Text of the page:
All too often, when teachers are asked about what they do, their answer is prefaced by "I'm just ...." And when national studies and reports and commissions mention the importance of classroom teachers, the comments are invariably couched in terms of what is needed to make teachers better, to give teachers the skills they need, and to improve our teaching force.

All of these are laudable and necessary objectives, but what also is needed is a profound reordering of priorities in our nation's thinking, to the end that the profession of teaching takes its place rightful among those to which our brightest and our best aspire in response to strong signals that this work is the most challenging, most rewarding, and most valued that they can seek. Fortunately, although classroom teachers may be threatened by the same seemingly overwhelming forces that undermine the effectiveness of so many of our schools-overcrowding, underfunding, too many demands on too little time--the endangered species is not yet extinct. More fortunately still, we know a lot about how to go about saving it, and the process for doing so is neither mysterious nor impossible to attain.

For the past 10 years, the National Leadership Program for Teachers has been involved in just such an effort, and the testimony of more than 60,000 classroom teachers who have participated in it speaks convincingly of its effectiveness. They write affectingly of what it means to be listened to as a professional, to be recognized and respected for their achievements and expertise, to have time to converse with and exchange ideas with their colleagues, and to experience a rejuvenation and rededication they had not thought possible.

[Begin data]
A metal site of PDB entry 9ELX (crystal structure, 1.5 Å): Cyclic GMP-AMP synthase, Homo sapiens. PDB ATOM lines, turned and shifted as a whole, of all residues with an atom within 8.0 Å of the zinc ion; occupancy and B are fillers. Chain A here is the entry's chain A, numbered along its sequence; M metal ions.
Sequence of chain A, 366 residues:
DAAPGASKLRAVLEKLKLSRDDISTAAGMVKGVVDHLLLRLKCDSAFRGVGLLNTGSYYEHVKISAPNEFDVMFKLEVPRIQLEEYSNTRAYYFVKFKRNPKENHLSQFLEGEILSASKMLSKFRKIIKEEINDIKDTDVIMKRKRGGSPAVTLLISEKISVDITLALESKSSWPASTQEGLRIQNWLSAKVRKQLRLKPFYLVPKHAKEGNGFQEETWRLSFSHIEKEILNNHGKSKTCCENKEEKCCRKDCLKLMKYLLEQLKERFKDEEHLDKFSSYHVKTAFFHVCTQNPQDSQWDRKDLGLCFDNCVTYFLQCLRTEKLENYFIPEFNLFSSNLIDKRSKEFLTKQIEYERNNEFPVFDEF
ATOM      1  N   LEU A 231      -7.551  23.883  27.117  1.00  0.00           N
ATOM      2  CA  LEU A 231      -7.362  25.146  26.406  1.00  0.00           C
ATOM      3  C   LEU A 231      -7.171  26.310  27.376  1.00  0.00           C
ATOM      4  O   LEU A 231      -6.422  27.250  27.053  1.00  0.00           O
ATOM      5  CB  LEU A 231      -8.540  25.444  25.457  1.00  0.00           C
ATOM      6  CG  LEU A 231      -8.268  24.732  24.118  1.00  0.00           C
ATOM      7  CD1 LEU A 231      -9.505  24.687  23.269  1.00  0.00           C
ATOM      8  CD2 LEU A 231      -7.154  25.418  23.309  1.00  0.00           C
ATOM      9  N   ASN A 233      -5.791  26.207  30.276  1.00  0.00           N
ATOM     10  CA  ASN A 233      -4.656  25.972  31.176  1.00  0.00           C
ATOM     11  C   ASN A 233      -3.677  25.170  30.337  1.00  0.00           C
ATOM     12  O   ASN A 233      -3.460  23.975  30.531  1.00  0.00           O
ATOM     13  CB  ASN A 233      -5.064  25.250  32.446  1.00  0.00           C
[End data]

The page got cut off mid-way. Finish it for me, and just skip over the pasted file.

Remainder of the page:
The fundamental assumptions underlying the program are that teachers learn best from other teachers and that what individual teachers do in the classroom lies at the very heart of school reform. The program model, then, provides experienced, dedicated classroom teachers with the opportunity in month-long residential institutes to learn the new skills and acquire the new information they need to prepare their students for a new age.

But it also provides them with the opportunity, through outreach programs and one-week institutes all over the country, to pass that information along to their less well prepared colleagues. In this way, new knowledge, skills, and teaching methods are disseminated rapidly, teachers gain intellectual revitalization from increasing their own knowledge and from learning new ways of looking at old problems. And, their sense of self-worth is enhanced: They are relied upon as agents of change, rather than being told that change must occur because they have somehow failed.

Our greatest resource in the national effort to rise to the challenge of the next century is being overlooked, if not squandered. We need new teachers, but we desperately need to keep those we have and make it possible for them to do the job they are prepared to do and want to do.


Dale S. Koepp is deputy director of the National Leadership Program for Teachers at the Woodrow Wilson National Fellowship Foundation in Princeton, N.J.